Restoring Streams to a Natural State
Volunteers plant native vegetation on the banks of
Daniels Run. Photo by Rich Starr, USFWS
Volunteers plant native vegetation on the banks of Daniels Run. Photo by Rich Starr, USFWS.

The U.S. Fish and Wildlife Service, Chesapeake Bay Field Office is working with the Army Navy Country Club (ANCC) to assess and restore a portion of Daniels Run flowing through the ANCC property. Daniels Run is an urban perennial stream located in the City of Fairfax, Virginia.

Assessment of Daniels Run found widespread instability throughout the restoration area, with 60 percent of the banks actively eroding. Without restoration, significant amounts of sediment enters the stream, adversely affecting aquatic species and in-stream habitat. 

Using natural channel design methods, the U.S. Fish and Wildlife Service, in partnership with ANCC, is working to return the main stem to a stable, self-maintaining state while meeting the aesthetic goals and golf course needs of the ANCC. This is being accomplished through channel alignment and landscape alterations. A riparian buffer is being installed by volunteers lead by the Chesapeake Bay Foundation Other restoration components include in-stream habitat structures. The project will be monitored for three years.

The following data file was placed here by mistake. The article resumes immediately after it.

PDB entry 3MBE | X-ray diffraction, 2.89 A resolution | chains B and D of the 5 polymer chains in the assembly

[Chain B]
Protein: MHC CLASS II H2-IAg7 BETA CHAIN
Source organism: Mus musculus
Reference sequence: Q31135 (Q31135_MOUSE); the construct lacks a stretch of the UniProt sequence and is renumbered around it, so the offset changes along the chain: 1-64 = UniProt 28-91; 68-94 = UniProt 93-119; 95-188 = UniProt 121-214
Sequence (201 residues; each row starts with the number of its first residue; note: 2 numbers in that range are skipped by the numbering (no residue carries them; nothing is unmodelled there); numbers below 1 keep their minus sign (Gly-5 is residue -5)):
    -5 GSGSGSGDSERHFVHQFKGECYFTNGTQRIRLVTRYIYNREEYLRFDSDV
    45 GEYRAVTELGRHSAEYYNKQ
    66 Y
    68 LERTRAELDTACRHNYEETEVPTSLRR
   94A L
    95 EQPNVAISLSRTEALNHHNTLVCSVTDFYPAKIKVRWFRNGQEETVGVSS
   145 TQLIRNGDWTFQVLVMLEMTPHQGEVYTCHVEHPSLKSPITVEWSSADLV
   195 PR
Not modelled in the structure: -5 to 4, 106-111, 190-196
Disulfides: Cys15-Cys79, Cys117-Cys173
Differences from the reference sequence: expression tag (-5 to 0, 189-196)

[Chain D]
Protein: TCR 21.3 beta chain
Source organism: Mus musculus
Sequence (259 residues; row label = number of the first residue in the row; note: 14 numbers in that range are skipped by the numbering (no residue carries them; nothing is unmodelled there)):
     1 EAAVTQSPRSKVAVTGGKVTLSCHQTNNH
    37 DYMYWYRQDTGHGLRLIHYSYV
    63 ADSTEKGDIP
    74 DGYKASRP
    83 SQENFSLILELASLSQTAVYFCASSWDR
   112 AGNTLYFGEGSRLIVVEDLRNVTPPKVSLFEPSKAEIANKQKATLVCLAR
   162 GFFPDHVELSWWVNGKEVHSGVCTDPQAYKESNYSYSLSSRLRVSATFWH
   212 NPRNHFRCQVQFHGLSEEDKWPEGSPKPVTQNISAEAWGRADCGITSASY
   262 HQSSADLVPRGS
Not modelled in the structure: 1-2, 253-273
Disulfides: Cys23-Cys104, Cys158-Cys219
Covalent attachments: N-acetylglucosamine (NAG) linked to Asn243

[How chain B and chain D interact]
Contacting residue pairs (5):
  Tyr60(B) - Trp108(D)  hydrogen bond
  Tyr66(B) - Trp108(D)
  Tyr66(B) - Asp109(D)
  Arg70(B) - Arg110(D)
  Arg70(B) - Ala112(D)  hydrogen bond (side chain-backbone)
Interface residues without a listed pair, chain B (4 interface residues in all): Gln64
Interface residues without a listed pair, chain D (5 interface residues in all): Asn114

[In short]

Daniels Run before restoration has begun. Photo by Rich Starr, USFWS.
Daniels Run before restoration. Photo by Rich Starr, USFWS.

Restoring the stream’s riparian buffer will not only provide habitat for wildlife along the water but also improve conditions for fish and other aquatic wildlife. The stream restoration will reduce sediment and nutrients, which are significant problems for the Chesapeake Bay and its natural resources. 

This project was made possible by contributions of in-kind services as well as funds from ANCC and funds from a National Fish and Wildlife Foundation Legacy grant to ANCC.

For more information contact Rich Starr at 410/573-4518.

 

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